Subject: Re: [boost] The future and present of Boost
From: Robert Ramey (ramey_at_[hidden])
Date: 2018-10-22 18:26:41
On 10/22/18 10:13 AM, Mike Dev via Boost wrote:
> What I do say however is that
> 1) having such a widely used implementation doesn't necessarily
> reduce the amount of work the committee has to do in order to standardize:
> Just have a look at the things from boost that got merged into the
> standard (or where the committee is currently trying to merge them).
> 2) in times where everyone can easily publish their library on github on the
> one hand and projects try to actively shed or avoid their dependency on
> boost, having your library distributed as part of boost is certainly not
> the only realistic way to get lots of usage feedback.
> Ranges-v3 in particular became quite well-known and popular in the c++
> community and I believe the main hurdle to its wide adoption was the
> inability of MSVC to compile it - not that it wasn't part of Boost.
> Again, I absolutely don't want to deny the value having a library going
> through boost prior to standardization. I'm just not convinced, that it
> would have helped the standardization process if ranges where developed
> as part of boost.
> One general problems I see with standardizing existing practice btw:
> A new library designed for use in production rarely gets written against
> the latest version of the c++ standard. Once it is written it takes quite
> some time until it gets adoped widely and even longer until it really
> becomes established practice.
> So at the time where you start to work on standardization, the library
> is designed against a language that is probably 2-4 Standard revisions
> older than the one in which it will gets standardized. Depending on how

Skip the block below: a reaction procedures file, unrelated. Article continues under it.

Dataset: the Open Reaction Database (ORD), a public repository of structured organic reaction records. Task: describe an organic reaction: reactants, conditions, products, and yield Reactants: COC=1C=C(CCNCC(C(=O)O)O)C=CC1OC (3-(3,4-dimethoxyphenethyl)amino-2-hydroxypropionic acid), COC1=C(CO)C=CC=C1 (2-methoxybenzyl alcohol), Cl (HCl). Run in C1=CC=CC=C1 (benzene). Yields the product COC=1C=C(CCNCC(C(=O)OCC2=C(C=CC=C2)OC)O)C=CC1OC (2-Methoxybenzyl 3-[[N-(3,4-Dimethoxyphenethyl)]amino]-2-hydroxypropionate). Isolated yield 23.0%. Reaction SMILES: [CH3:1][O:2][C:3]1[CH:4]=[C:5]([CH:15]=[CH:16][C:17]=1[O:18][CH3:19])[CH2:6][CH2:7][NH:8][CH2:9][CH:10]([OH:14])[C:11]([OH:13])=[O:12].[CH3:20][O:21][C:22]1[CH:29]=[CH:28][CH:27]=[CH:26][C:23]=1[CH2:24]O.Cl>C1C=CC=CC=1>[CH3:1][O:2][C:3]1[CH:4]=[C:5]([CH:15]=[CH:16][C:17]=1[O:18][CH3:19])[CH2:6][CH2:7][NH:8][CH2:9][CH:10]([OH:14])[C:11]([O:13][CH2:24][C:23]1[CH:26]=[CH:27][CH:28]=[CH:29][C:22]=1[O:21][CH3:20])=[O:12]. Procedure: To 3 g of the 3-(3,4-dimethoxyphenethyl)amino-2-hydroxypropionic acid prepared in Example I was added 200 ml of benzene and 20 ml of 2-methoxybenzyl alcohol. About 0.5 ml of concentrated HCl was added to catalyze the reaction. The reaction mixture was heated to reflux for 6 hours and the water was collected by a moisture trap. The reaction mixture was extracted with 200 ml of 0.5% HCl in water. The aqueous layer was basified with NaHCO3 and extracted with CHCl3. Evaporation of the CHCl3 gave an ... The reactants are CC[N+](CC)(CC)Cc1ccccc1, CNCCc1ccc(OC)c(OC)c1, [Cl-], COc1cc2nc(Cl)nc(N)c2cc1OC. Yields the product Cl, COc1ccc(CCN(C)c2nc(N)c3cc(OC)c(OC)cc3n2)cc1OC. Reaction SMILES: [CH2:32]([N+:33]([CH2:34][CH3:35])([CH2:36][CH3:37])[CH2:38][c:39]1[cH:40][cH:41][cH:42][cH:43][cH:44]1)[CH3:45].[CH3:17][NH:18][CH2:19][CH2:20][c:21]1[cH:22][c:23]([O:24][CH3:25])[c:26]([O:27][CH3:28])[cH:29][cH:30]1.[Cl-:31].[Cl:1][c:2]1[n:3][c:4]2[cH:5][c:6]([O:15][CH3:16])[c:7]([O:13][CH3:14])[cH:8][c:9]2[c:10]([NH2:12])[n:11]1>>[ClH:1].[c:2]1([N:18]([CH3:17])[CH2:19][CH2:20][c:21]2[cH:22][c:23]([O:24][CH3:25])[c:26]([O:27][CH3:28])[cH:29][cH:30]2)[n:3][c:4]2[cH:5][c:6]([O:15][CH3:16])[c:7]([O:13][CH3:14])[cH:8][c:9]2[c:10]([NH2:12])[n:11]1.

> much the language changed in between, and how much the library has evolved
> in the meantime you need to spend at least some effort (and sometimes
> considerable effort) to bring the design in line with modern language
> principles (Use std::chrono duration instead of ints, using string_view,
I'm arguing that the C++ standardization process is not useful for most
C++ libraries. The committee can't handle it. This is pretty much a
demonstrable fact as far as I'm concerned. (I realize that people will
disagree with this premise). So this leaves a vacuum which
organizations such a Boost can/should fill.
> Interesting point to think about: If you look at how standardization of
> communication protocols work (e.g. USB, Wifi PCI), they don't standardize
> established practice at all.
True, but their not standardizing any practice. They don't approve code
or APIS etc. The leave that to someone else. They stick to the
legitimate goals of standardization.
I believe that one of the original goals is to "standardize existing
practice" and perhaps they shouldn't do that. One thing that they do
which no one else can do is specify language syntax and semantics.
Expanding too far beyond this essential function can compromise the
successful accomplishment of that very function.
>> Robert Ramey
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